Here are some suggested organisations that offer expert advice on SN.
Do you ever get past the pain?(14 Posts)
I've name changed as a few people know me in RL, but I've been a poster here for a few years.
On the outside I've perfected a very happy positive front to all my friends and family, (to my parents they have seen the odd wobble but nothing much). My DC has lots of therapy input and 1:1 help at school. I also do therapy every day with him. As far as everyone knows I love my life!!
Inside I'm scared and I hurt all the time. I'm scared that he will never have a friend, I'm scared about schools, I'm scared about him being bullied, I'm scared I won't always be there to help and protect him. My heart breaks when I see his peers running around together playing without a care in the world and he is on his own.
I just hurt so so much and I know that many of you, if not all will know how I am feeling, or at least relate to it. I only have 1 sn friend and her DC is very severe so I can't moan to her as she has it worst that me.
DH is great at a practical level, but emotionally not switched on at all. He doesn't feel the worries that I do.
How can I make my happy positive front be on the inside, I want to stop hurting???
I'm not sure that the pain ever goes tbh. I manage to bury it successfully for the most part although sometimes it rears up and bites me on the bum. I too have perfected the brave front, I think because that's what people want from you, they don't want to see the realities I don't think.
I don't want to be seen as vulnerable because how can I be seen as a force to be reckoned with in the constant battles that we experience if I appear as though I am falling apart?
I take joy from the here and now and relish every good time but I think being happy and positive as a default option is more than I personally can manage.
My DS is 6 now, he was diagnosed with ASD when he turned 3. Around that time I spent 2 weeks crying literally all the time, not eating, not sleeping etc i was a mess. Then I stopped and decided that although DS will have a different life it need not be worse. He is very happy, it is my job to make sure he stays that way and I WILL succeed. I am not sad for him, when I cried it was more for my lost dreams, now I look to him and what he can/likes to do and do all i can to make sure he reaches his potential and has a lovely life.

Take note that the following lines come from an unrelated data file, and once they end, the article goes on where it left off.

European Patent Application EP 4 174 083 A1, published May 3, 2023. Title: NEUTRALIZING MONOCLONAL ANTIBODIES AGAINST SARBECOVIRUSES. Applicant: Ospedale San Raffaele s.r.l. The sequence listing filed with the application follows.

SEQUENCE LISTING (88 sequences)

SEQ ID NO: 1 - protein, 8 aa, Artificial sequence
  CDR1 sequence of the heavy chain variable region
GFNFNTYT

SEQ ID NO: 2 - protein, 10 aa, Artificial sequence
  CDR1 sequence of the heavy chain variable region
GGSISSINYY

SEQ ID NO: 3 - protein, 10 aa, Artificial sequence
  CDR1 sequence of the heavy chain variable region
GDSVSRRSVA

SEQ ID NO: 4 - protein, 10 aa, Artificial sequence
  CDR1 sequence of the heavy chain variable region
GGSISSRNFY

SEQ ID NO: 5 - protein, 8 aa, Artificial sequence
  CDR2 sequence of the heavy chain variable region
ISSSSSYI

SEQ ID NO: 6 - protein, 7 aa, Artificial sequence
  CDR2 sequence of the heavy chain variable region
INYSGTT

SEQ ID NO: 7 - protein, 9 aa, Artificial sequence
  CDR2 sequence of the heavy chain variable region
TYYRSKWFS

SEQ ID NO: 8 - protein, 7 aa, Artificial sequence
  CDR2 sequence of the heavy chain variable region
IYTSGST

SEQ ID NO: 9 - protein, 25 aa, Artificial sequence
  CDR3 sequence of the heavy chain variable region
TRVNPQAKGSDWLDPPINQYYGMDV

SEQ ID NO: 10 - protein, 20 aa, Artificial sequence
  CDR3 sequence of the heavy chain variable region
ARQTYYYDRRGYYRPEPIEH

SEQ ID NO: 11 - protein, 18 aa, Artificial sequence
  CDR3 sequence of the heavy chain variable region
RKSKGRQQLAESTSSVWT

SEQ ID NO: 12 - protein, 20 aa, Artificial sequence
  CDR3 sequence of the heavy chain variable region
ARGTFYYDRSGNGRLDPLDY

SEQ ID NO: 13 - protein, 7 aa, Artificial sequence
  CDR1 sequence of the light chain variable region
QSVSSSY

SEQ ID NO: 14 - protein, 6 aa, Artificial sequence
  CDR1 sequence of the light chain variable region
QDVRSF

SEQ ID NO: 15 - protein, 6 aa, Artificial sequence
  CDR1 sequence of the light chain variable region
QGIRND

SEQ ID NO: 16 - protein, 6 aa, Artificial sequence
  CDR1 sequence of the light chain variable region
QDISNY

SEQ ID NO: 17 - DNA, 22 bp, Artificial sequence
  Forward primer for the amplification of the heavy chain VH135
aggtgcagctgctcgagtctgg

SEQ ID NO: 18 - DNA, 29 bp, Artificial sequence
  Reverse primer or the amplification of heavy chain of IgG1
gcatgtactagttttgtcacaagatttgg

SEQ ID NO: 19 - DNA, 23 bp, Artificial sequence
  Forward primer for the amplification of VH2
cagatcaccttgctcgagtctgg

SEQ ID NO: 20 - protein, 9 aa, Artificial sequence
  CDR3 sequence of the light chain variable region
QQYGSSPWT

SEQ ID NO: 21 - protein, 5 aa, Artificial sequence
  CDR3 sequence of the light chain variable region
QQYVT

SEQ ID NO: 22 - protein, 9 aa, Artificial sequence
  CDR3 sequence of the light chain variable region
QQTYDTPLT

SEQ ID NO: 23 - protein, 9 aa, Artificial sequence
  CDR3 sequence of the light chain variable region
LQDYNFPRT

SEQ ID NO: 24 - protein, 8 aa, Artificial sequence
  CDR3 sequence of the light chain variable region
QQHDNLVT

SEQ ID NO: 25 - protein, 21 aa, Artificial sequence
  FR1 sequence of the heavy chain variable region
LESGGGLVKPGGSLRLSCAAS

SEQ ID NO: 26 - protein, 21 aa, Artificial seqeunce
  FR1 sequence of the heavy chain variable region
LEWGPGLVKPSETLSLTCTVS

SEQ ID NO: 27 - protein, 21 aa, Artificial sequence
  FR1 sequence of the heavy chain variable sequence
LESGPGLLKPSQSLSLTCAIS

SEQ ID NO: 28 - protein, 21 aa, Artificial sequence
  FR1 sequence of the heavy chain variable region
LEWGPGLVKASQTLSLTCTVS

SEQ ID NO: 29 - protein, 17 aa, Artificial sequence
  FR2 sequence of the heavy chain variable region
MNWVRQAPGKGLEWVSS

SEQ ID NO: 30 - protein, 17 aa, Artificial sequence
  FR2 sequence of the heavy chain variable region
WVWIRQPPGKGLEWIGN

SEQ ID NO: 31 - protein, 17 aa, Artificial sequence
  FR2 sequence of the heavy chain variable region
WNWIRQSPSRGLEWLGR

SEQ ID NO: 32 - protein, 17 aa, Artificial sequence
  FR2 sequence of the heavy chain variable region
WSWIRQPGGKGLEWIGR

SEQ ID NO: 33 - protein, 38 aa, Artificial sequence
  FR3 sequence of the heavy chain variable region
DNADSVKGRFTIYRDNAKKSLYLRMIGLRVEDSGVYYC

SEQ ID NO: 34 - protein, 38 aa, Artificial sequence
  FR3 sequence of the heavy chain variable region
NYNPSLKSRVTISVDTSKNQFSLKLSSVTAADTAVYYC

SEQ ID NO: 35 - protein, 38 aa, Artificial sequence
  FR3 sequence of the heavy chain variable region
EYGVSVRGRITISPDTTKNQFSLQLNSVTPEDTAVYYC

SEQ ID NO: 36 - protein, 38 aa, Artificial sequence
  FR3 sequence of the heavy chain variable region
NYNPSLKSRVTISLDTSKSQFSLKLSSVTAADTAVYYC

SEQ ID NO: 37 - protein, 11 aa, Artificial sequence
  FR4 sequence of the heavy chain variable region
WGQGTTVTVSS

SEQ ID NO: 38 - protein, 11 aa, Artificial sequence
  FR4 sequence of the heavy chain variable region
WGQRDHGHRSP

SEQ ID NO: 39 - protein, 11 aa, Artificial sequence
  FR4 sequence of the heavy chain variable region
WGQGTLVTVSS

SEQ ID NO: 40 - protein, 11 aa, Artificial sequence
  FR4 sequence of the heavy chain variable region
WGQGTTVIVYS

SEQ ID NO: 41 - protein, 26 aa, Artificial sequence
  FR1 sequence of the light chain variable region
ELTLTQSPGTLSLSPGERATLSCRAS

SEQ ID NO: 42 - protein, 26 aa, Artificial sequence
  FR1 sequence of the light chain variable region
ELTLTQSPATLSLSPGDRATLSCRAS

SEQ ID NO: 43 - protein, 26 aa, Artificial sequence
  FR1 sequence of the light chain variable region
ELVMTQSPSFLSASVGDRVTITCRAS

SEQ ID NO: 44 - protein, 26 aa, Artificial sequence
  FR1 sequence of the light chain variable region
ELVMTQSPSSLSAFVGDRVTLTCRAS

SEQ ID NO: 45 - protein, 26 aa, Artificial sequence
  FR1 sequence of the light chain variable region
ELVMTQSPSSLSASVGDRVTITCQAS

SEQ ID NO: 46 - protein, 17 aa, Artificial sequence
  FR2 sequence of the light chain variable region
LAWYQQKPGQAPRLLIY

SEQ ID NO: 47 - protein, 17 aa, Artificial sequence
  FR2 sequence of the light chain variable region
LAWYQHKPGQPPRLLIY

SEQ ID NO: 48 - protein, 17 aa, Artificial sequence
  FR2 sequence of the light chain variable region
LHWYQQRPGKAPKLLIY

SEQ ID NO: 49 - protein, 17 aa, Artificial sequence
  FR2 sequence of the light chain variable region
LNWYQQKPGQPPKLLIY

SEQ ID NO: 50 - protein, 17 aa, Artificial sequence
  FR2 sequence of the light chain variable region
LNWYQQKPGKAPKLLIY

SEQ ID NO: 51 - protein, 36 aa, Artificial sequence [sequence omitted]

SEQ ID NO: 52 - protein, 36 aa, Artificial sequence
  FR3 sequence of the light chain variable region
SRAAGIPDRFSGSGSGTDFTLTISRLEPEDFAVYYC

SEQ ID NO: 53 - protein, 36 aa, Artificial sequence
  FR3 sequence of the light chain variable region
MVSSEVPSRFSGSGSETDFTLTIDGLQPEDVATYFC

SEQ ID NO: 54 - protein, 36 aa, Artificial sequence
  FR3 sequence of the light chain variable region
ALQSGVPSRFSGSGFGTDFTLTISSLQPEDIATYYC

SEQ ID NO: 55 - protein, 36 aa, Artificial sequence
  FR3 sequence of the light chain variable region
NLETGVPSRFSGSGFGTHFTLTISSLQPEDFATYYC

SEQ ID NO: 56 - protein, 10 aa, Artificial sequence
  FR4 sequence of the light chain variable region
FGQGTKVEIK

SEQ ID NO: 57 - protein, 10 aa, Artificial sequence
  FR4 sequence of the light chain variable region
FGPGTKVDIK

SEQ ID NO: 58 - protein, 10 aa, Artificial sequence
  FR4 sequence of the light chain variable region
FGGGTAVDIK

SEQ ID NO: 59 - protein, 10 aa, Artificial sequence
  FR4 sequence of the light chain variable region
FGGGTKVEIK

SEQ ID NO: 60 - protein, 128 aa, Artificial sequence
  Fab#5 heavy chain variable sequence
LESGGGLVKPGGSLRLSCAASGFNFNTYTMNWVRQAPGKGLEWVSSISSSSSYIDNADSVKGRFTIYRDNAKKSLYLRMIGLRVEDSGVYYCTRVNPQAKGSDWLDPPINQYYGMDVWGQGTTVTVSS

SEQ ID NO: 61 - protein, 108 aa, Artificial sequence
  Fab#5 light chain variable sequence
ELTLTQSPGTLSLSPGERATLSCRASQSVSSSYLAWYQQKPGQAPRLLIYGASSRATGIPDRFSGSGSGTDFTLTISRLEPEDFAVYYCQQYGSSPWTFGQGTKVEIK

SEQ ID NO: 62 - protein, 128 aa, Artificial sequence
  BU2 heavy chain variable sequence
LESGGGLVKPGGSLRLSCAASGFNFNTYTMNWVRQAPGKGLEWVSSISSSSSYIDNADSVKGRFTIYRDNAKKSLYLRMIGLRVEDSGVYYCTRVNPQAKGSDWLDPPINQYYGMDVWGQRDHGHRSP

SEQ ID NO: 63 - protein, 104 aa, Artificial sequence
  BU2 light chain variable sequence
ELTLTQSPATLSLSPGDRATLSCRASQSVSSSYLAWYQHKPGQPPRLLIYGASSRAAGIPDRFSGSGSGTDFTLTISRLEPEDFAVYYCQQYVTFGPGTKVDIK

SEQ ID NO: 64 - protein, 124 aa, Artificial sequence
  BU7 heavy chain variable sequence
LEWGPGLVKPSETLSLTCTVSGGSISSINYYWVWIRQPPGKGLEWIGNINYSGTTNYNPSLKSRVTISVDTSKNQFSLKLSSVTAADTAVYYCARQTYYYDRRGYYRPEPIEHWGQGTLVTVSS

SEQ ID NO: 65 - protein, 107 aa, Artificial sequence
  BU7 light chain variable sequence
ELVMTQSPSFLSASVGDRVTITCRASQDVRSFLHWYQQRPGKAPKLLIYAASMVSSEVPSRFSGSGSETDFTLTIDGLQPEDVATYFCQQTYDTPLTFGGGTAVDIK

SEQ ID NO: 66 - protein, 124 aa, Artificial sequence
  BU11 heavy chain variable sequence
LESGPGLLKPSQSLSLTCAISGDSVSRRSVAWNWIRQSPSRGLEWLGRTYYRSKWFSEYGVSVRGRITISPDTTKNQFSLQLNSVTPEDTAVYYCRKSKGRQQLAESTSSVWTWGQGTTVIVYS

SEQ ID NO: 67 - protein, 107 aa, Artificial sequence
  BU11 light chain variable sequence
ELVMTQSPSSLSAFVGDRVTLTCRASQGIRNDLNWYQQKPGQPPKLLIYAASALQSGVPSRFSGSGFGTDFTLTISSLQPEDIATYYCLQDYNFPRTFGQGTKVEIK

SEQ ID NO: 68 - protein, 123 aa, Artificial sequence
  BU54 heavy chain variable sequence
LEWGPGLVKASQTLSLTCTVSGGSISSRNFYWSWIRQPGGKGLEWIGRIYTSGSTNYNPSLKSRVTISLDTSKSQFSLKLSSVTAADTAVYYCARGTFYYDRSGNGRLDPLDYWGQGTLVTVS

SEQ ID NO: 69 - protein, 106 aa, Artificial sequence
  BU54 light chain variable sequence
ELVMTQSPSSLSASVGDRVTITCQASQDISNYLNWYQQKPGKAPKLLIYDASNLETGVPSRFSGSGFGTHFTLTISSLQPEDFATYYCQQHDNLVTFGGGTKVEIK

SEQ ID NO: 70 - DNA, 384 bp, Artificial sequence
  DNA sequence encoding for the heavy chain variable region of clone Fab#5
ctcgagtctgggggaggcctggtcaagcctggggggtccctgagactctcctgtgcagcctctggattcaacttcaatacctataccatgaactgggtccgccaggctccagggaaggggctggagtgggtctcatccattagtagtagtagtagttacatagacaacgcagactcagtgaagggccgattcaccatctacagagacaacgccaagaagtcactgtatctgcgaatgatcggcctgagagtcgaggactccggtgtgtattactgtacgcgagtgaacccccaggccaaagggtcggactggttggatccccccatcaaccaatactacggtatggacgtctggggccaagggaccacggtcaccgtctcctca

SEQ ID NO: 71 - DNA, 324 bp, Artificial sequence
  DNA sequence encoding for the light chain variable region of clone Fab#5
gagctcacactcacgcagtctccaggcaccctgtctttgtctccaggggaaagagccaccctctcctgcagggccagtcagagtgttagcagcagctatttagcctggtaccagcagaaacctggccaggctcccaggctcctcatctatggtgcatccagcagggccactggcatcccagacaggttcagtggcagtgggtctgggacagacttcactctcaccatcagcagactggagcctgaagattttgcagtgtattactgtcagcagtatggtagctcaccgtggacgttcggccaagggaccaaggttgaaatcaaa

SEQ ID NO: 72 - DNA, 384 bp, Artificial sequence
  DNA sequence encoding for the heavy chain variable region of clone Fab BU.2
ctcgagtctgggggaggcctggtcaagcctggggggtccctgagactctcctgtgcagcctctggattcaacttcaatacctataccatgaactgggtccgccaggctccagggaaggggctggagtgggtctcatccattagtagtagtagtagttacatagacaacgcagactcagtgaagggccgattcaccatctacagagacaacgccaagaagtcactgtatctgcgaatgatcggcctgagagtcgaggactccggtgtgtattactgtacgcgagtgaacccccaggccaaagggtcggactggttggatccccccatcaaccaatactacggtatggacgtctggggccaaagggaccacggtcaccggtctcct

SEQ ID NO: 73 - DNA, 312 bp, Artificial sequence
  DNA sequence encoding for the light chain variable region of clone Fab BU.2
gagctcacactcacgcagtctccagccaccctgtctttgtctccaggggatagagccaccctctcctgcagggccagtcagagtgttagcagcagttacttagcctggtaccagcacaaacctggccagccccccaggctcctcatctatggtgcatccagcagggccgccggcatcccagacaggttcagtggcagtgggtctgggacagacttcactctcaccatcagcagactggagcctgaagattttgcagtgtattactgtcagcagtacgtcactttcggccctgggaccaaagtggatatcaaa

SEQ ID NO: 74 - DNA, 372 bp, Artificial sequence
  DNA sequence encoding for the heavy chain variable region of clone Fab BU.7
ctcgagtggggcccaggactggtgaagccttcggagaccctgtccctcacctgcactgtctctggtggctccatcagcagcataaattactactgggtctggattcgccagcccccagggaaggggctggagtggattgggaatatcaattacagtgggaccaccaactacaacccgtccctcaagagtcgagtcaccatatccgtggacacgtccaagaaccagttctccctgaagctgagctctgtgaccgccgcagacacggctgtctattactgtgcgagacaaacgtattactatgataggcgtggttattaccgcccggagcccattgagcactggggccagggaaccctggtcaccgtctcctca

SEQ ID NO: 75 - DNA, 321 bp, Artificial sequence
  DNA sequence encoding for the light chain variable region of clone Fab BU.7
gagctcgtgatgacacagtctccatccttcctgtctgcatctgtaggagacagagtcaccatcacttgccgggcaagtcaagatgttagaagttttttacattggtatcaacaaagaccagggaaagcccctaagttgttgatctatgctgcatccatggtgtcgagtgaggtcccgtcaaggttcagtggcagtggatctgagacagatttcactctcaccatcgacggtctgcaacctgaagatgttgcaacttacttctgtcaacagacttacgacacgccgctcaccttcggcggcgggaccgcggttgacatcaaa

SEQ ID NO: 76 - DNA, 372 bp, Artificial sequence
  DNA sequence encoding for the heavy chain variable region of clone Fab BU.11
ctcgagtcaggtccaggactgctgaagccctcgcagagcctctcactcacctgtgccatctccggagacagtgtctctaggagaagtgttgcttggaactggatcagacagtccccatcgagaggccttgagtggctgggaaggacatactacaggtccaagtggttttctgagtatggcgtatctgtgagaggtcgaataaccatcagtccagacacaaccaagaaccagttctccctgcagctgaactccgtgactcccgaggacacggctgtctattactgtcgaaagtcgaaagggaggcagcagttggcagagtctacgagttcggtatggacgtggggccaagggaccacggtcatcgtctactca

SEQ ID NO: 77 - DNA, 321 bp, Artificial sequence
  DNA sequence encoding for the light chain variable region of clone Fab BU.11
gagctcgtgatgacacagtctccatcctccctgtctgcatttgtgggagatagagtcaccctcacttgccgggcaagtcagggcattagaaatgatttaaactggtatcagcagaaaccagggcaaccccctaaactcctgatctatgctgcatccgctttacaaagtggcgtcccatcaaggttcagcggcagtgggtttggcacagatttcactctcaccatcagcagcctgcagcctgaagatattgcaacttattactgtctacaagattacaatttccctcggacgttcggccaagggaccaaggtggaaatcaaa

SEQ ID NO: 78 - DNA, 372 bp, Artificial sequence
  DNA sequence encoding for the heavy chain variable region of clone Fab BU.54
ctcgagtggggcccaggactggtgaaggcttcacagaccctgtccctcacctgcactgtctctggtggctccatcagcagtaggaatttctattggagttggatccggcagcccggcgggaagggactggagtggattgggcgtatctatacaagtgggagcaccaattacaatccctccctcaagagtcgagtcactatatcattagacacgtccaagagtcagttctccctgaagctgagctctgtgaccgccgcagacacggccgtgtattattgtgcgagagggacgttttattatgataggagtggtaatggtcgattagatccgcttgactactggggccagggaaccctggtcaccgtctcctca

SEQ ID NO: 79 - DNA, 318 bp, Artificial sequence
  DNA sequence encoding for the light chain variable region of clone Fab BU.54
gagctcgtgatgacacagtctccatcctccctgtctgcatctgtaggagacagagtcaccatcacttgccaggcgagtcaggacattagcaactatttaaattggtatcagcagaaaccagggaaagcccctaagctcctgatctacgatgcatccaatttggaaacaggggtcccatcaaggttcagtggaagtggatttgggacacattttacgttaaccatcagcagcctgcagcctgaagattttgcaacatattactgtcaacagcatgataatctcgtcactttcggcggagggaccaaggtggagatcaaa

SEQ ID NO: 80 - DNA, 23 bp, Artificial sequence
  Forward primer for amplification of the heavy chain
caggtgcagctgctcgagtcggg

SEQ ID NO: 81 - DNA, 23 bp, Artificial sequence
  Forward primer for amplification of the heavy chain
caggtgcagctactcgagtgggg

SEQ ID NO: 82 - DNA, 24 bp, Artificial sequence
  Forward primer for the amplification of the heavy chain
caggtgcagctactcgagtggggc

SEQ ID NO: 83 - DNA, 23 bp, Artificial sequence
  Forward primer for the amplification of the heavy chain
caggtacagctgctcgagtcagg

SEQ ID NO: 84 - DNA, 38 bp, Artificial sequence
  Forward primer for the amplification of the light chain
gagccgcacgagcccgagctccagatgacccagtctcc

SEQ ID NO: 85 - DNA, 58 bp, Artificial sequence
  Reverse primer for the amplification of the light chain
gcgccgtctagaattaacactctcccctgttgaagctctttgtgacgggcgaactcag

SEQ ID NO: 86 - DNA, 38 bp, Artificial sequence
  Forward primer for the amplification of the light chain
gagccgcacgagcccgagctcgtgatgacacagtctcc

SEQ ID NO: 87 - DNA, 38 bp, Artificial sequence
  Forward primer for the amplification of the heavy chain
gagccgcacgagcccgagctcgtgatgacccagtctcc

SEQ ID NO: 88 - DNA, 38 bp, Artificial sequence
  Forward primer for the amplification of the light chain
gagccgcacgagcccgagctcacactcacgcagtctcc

It's how I chose to see things and I look forward to seeing what exciting paths he will lead me on
I have also perfected the front and am extremely good at getting what my dc's need (both ASD). However, I am also permanently sad about the shit I and they have to deal with. I don't think it will ever go away for me. I thought initially that it was just me and that most people seemed to just get over it eventually or 'come to terms with it'. I don't think that is necessarily true. In the end though you can let it swallow you up and have a shit life or fight to enjoy some parts. I find wine, my friend who has a severely disabled ds and my work kind of gets me through most weeks. I also try not to think about the future too much and avoid things that will make it worse like chatting with mums of NT children as this tends to remind me of all the stuff they can't or won't do.
I am a good liar to the outside world and when my kids are awake. Only when I am on my own do I let my guard down. I have acquaintances and two friends one lives far away and the other I am married to. I used to go out before DS was born but gave up due to the pitying looks that did my head in or the convos about their kids and then they stop and check themselves then look at you and try to change the subject. I dont know anyone with SN children at all so the good people on this board is my link into that world where I learn from.
I dont think how you feel ever goes away. Maybe when I know what its all about with DS and I can actually put all this fighting authorities and proffs behind me it just might settle.
Thank you very much everyone. Most of the time I am ok, but as you say insanity occasionally it just gets you and bites you in the bum.
fauxfox - I hope to feel like you. Most of the time I am happy, but you are right I think I cry for 'my' lost dreams. He is actually a really happy content little chap which I should be very grateful for.
imogen There aren't any groups around here but I would give it a go. There used to be one which I went to, but due to my "strong, I love life" front I was the one everyone confided in, and I'm not good at opening up face to face. I like being anonymous on here.
cansu I'm trying very hard not to let it swallow me up. Unfortunately all my friends have NT kids. They are very good friends and always make an effort for their kids to be friendly to DS, but you can see over time it's now being forced upon them and it just hurts. I definately need to stop looking to the future as this is what gets me down the most. Right now it's all good. Great provision, statement, help etc. I actually don't have anything to complain about really.